47 War in India: Indian Rebellion of 1857
Indian Railways (Hindi भारतीय रेल), abbreviated as IR, refers to a Department of the Government of India, under the Ministry of Railways, tasked with operating the rail network in India. A cabinet rank Railways Minister heads the Ministry, while the Railway Board manages the Department. Although a government agency, Indian Railways, of late, has been trying to adopt a corporate management style.
Indian Railways, a state monopoly on India’s rail transport, constitutes one of the largest and busiest rail networks in the world, transporting six billion passengers a year. The railways traverse the length and breadth of the country. IR is the world’s second largest commercial or utility employer, with more than 1.36 million employees.
The British first introduced railways to India in 1853. By 1947, the year of India’s independence, forty-two rail systems crossed the country. In 1951 the government nationalized the system as one unit, becoming one of the largest networks in the world. Indian Railways operates both long distance and suburban rail systems. Although Britain established the Indian railways in the 1850s as a way of exploiting Indian natural resources to fuel the Industrial Revolution in Great Britain, the railways have played a key role in the modernization and democratization of India since independence in 1947.
The British first put a plan for a rail system in India forward first in 1832, but a decade passed without action. In 1844, the Governor-General of India Lord Hardinge allowed private entrepreneurs to set up a rail system in India, creating two new railway companies; they asked the East India Company to assist them. Interest from investors in the UK led to the rapid creation of a rail system over the next few years. The first train in India became operational on 1851-12-22, used for hauling construction material in Roorkee. A year and a half later, on 1853-04-16, the first passenger train service began between Bori Bunder, Bombay and Thana. Three locomotives, Sahib, Sindh and Sultan covering the distance of 34 km (21 miles), giving birth of railways in India.
The British government encouraged new railway companies backed by private investors under a scheme that would guarantee an annual return of five percent during the initial years of operation. Once established, the company would be transferred to the government, with the original company retaining operational control. The route mileage of this network totaled about 14,500 km (9,000 miles) by 1880, mostly radiating inward from the three major port cities of Bombay, Madras and Calcutta. By 1895, India had started building its own locomotives, and in 1896 sent engineers and locomotives to help build the Uganda Railway.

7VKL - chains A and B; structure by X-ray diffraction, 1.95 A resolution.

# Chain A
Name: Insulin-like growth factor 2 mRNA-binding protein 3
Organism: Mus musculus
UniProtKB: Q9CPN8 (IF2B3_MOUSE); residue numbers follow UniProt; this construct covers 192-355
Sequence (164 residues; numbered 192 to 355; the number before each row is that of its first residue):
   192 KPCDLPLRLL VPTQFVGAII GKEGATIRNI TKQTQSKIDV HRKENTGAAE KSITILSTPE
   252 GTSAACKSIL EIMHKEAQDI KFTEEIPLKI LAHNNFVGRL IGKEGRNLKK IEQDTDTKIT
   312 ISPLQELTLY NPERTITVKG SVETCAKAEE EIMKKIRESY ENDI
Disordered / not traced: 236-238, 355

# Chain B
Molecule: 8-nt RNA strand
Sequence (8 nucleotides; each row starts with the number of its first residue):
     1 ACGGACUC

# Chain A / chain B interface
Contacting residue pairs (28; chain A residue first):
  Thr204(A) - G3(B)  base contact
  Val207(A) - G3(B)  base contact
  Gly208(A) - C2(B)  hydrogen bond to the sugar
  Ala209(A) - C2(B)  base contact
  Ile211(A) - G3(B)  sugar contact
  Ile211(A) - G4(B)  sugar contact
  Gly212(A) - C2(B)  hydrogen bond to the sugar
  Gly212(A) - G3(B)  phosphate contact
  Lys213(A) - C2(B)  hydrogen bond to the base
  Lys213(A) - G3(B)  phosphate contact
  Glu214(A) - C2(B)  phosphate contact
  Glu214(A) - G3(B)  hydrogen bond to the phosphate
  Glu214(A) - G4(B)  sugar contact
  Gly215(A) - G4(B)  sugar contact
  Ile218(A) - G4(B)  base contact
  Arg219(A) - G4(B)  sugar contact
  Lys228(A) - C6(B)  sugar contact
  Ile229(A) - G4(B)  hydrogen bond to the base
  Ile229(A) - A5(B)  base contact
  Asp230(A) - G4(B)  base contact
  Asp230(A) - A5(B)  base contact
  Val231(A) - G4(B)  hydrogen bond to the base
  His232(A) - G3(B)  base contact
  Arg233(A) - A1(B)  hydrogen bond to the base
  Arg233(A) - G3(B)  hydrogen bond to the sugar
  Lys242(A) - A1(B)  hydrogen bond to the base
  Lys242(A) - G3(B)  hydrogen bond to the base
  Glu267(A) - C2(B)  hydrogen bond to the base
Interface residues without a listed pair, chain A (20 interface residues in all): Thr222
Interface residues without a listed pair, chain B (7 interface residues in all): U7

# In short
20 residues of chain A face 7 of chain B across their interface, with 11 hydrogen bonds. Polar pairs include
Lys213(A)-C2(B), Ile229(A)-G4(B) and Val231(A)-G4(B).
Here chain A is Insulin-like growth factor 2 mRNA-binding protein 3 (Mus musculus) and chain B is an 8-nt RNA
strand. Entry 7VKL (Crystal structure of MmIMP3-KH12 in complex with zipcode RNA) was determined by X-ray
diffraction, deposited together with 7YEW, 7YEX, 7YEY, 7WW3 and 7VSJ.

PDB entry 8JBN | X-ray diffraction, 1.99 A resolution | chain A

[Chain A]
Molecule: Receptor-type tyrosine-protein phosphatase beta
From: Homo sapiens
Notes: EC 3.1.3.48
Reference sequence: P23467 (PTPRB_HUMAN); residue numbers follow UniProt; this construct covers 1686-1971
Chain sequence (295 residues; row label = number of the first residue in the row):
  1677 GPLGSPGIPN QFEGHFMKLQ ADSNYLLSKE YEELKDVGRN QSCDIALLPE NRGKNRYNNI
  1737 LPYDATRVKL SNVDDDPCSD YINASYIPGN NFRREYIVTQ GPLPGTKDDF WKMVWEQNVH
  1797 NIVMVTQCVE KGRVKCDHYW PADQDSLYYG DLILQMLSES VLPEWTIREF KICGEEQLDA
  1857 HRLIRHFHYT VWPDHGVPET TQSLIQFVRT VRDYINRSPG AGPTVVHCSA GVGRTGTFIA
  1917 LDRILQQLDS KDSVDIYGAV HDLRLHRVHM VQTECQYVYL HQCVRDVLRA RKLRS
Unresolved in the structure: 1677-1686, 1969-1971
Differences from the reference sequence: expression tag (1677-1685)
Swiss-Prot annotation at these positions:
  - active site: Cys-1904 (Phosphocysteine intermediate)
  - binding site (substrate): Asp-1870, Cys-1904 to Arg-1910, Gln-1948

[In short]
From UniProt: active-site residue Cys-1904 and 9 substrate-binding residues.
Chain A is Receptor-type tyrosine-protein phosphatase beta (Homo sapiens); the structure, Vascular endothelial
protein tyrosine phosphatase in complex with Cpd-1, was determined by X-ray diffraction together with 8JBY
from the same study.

Soon various independent kingdoms built their own rail systems and the network spread to the regions that became the modern-day states of Assam, Rajasthan and Andhra Pradesh. A Railway Board constituted in 1901, but the Viceroy, Lord Curzon retained decision-making power. The Railway Board operated under aegis of the Department of Commerce and Industry and had three members: a government railway official serving as chairman, a railway manager from England and an agent of one of the company railways. For the first time in its history, the railways began to make a tidy profit. In 1907, the government took over almost all the rail companies.
The following year, the first electric locomotive appeared. With the arrival of the First World War, the railways served the needs of the British outside India. By the end of the First World War, the railways had suffered immensely and falling into a poor state. The government took over the management of the Railways and removed the link between the financing of the Railways and other governmental revenues in 1920, a practice that continues to date with a separate railway budget.
The Second World War severely crippled the railways as the British diverted trains to the Middle East, and converted the railway workshops into munitions workshops. At the time of independence in 1947, a large portion of the railways passed to the then newly-formed Pakistan. A total of 42 separate railway systems, including 32 lines owned by the former Indian princely states, amalgamated as a single unit, christened as the Indian Railways.
The newly-seated India government abandoned the existing rail networks in favor of zones in 1951 and a total of six zones came into being in 1952. As the economy of India improved, almost all railway production units indigenized. By 1985, steam locomotives phased out in favor of diesel and electric locomotives. The entire railway reservation system was streamlined with computerization in 1995.
In the twenty-first century Indian Railways constitutes one of the largest and busiest rail networks in the world, transporting transporting six billion passengers a year. IR has 114,500 kilometers (71,147 mi) of total track over a route of 65,000 kilometers (40,389 mi) and 7,500 stations.The railways traverse the length and breadth of the country and carry over 30 million passengers and 2.8 million tons of freight daily. It is the world’s second largest commercial or utility employer, with more than 1.36 million employees. As for rolling stock, IR owns over 240,000 (freight) wagons, 60,000 coaches and 9,000 locomotives.
For administrative purposes, Indian Railways divides into sixteen zones.
|1.||Northern Railway||NR||Delhi||April 14, 1952|
|2.||North Eastern Railway||NER||Gorakhpur||1952|